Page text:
By Jessica Lovell
A group of starved, abused pit bulls seized from a dog fighting ring might seem like a lost cause to some, but local dog trainer Jason Shute didn’t think so.
Shute recently returned from the Philippines, where he spent six weeks with 54 fighting pit bulls, working to turn them into family dogs.The dogs were in terrible condition,” says Shute. “They were heavily scarred and injured from fighting – emotionally as well as physically.”
The dogs had come from a dog-fighting syndicate busted by police, he says.
“Some of the local animal welfare officials had suggested that all the animals be destroyed,” says Shute, explaining that there was concern the animals were beyond rehabilitation because of their psychological and physical injuries.
An group called Island Rescue Organization intervened, hoping to rehabilitate the dogs.
“That’s what I was able to help them with,” says Shute.
In Guelph, Shute has been running his own dog-training business – Shute Balanced Dog Training – for about seven years. But he has also done some dog training in the Philippines, a country he visits regularly for martial arts training.
Filipino martial arts is another vocation of Shute’s. He teaches it at Caissie Karate studio in town.
His recent trip to the Philippines was planned so he could get a black belt certification, but the rescue organization got in touch to ask for his help before he’d even set out. “They weren’t entirely sure how to proceed with the training,” says Shute. They needed his expertise in behaviour rehabilitation as well as basic obedience.
“A lot of these dogs have dog aggression issues,” he says, noting also that “they haven’t had a lot of positive human interaction.”
It was a daunting task that Shute volunteered for, involving both building trusting relationships between the dogs and humans, and between the dogs and other dogs and animals.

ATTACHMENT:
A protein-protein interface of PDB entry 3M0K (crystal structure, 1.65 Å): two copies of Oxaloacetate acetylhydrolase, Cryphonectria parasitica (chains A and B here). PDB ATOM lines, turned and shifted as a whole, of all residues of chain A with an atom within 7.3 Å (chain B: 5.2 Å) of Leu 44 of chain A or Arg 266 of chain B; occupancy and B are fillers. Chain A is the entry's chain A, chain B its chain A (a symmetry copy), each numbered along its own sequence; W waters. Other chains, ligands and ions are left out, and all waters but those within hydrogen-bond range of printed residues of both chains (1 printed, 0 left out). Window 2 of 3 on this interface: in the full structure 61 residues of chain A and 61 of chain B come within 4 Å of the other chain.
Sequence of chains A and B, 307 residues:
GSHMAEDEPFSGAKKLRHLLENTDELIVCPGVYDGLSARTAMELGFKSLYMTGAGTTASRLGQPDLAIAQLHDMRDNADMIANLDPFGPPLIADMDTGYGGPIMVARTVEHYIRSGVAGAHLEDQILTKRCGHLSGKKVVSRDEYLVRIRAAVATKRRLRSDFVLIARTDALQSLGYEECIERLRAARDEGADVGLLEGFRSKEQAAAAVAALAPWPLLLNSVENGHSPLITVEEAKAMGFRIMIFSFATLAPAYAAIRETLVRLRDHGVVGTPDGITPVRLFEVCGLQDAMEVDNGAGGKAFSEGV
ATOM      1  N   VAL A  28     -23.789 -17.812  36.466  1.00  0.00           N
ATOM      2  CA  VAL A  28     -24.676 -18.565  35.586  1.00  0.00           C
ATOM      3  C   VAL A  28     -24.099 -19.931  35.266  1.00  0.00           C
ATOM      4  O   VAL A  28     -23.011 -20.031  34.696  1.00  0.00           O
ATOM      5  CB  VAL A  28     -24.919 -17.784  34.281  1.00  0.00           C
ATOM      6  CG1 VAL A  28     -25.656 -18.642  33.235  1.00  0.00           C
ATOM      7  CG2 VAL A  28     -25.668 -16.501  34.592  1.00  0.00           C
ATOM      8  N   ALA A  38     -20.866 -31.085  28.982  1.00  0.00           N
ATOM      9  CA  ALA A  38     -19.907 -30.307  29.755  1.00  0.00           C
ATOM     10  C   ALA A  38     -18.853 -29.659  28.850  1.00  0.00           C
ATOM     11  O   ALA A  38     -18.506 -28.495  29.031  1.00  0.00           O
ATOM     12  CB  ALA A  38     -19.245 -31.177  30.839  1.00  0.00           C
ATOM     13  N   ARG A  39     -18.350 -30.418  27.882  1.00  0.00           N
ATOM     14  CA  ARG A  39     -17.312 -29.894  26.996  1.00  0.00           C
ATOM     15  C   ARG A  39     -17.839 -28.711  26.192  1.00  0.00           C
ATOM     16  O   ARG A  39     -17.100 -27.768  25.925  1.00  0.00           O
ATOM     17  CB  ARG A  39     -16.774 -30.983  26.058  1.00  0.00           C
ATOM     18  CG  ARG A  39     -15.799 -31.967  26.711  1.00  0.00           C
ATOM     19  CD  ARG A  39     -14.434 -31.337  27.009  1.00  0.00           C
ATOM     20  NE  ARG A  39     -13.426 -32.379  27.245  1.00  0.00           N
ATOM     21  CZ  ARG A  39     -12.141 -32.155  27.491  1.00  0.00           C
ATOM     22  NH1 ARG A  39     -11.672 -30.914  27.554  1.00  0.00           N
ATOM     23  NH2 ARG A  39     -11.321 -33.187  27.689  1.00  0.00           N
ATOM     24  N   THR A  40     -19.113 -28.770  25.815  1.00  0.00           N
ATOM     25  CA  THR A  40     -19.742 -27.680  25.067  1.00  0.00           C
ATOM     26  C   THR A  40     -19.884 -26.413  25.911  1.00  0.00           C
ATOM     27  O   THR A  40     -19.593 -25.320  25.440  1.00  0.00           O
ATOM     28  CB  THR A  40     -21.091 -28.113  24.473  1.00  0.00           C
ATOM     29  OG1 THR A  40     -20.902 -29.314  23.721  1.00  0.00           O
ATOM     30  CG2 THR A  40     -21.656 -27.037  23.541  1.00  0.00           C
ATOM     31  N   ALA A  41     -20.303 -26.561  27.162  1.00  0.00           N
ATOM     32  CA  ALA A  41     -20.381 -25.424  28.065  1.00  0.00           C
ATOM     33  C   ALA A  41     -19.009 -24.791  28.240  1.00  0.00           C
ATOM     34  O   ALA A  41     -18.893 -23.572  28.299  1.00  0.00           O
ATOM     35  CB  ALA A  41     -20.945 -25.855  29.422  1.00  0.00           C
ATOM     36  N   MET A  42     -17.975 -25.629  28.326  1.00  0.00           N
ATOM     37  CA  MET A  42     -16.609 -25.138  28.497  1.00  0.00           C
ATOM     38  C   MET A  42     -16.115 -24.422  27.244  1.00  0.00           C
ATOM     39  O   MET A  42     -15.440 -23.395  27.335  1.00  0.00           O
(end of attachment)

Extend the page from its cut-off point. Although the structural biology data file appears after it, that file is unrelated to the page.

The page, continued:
“It involves a lot of on-leash time with the dogs,” he says.
Six dogs a day
He worked with about six dogs each day for about six weeks, doing simple things like walking them through villages to expose them to other people and animals.
“There were a lot of dogs, and often I was the only guy working with the dogs,” Shute says.
The training involves a great deal of subtlety, knowing the early signs of aggression and correcting the behaviour before it escalates, he says. Of course, it also involves rewarding acceptable behaviour, he says. Getting positive behaviour out of the dogs was not as difficult as one might expect.
“They’re a very misunderstood breed,” says Shute of the pit bulls.
He had a mind to bring a couple of the rescued animals home with him, but Ontario law prohibits importing pit bulls – a law that Shute seems to think is uncalled for.
“Labs bite more people than pit bulls do in a year,” he says.
While the dogs, particularly those trained for fighting, might be aggressive toward other dogs, they are not bred to be aggressive toward humans at all, he says.
In the Philippines, the dogs Shute trained showed affection toward people, licking their faces and obviously craving human attention and affection, he says.
About half a dozen of them were adopted out to families while Shute was still there. The rest are “works in progress,” he says.
“They are all going to be going through training, and the hope is for all of them to be adopted out eventually to local families in the Philippines,” he says.
It will be no small task for the Island Rescue Organization, which Shute says is working on a shoestring. The organization is also working against difficult odds.
Shute says it’s Koreans rather than Filipinos who run the dog-fighting rings, streaming video to the Internet where other Koreans place bets.
While the Philippines has introduced an animal cruelty law, fines are insignificant when compared with the gambling income generated by dog fighting, says Shute.
The sweetest dogs
Still, he feels the work that he did with them was worthwhile. “The progress that I made with these dogs was incredible,” he says. “They were just the sweetest dogs.”